Hyperion’s record of the month for February presents a Mozartian showcase for the extraordinary talents of Carolyn Sampson, and is also something of a rarity, the repertoire all dating the composer’s time in Salzburg. Two Regina caeli settings (for soprano, chorus and big orchestra), written whilst Mozart was still only in his mid-teens, are extremely fine—but not so often heard and even less often recorded. This is superb music: triumphant outer movements and heartfelt, more introspective inner sections which find Mozart at his most ardent.
Exsultate, iubilate has, of course, been performed and recorded widely, but usually in the ‘Milan’ version; here we record the rarely heard ‘Salzburg’ version, which has a different orchestration (delicate flutes instead of oboes giving a very different colour) and different words. It ends, of course, with the wildly famous, virtuosic ‘Alleluia’.
These three works make substantial pillars for the disc. But there is much more! A series of shorter jewels, including three of the greatest movements for solo soprano taken from larger sacred works: the hugely famous ‘Laudate Dominum’ from the Vesperae solennes de Confessore (which could be by Verdi, with its amazing soft chorus entry part of the way through), the utterly ravishing ‘Agnus Dei’ from the ‘Coronation’ Mass, and a cheerful and less often heard ‘Laudate Dominum’ from the Vesperae solennes de Domenica with a cheery organ solo duetting with the voice.
Finally we have a very rarely heard duet, Sub tuum praesidium, where, thanks to the wonders of technology, Carolyn duets with herself—surely no two sopranos have ever duetted more perfectly, and it is a glorious piece of writing.
Reviewing the concert prior to the recording sessions for this disc, Geoffrey Norris wrote in The Daily Telegraph that The King’s Consort and Robert King displayed ‘an unerring understanding of Mozart’s sublime thrills’ and that ‘Carolyn Sampson produced pure streams of coloratura’.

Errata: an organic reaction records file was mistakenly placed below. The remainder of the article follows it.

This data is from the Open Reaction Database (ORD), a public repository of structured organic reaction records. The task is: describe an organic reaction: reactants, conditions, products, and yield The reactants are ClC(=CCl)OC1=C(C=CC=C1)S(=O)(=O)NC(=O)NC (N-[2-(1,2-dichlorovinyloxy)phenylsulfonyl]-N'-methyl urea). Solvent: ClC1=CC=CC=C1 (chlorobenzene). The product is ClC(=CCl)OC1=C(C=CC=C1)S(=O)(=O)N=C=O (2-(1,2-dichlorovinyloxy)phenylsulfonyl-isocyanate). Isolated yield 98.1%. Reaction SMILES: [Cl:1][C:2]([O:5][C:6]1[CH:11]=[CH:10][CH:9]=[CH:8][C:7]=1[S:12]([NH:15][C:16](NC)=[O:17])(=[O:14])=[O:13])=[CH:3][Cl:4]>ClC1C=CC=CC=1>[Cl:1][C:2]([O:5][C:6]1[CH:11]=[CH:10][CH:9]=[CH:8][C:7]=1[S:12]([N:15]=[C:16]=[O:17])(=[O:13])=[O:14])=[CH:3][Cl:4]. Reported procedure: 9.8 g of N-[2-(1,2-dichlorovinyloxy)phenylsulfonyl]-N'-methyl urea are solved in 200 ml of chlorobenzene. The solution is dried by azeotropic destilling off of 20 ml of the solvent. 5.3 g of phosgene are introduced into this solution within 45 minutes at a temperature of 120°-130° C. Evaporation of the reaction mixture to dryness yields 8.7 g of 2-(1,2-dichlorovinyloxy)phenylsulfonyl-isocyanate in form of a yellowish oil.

'lustrous and engaging performances' (The Scotsman)
'Sampson's ravishing soprano has all the sparkle and purity this music needs, and the King's Consort under Robert King provides a lively foundation' (The Financial Times)
'Robert King and his choral and orchestral forces give clean and direct performances in sound that is nicely balanced and benefits from the mellow acoustic of London's Cadogan Hall. The soprano focus of interest is Carolyn Sampson, whose musical sensibility and personality are exceptional … Unreservedly recommended' (BBC Music Magazine)
'What more could you want in these works than a soloist who places every note with joyous precision, moves from one to another so cleanly, and demonstrates at every turn such intelligent but unfussy musicianship? This is a sunny and unpretentious disc which deserves to be among the successes of the Mozart year' (Gramophone)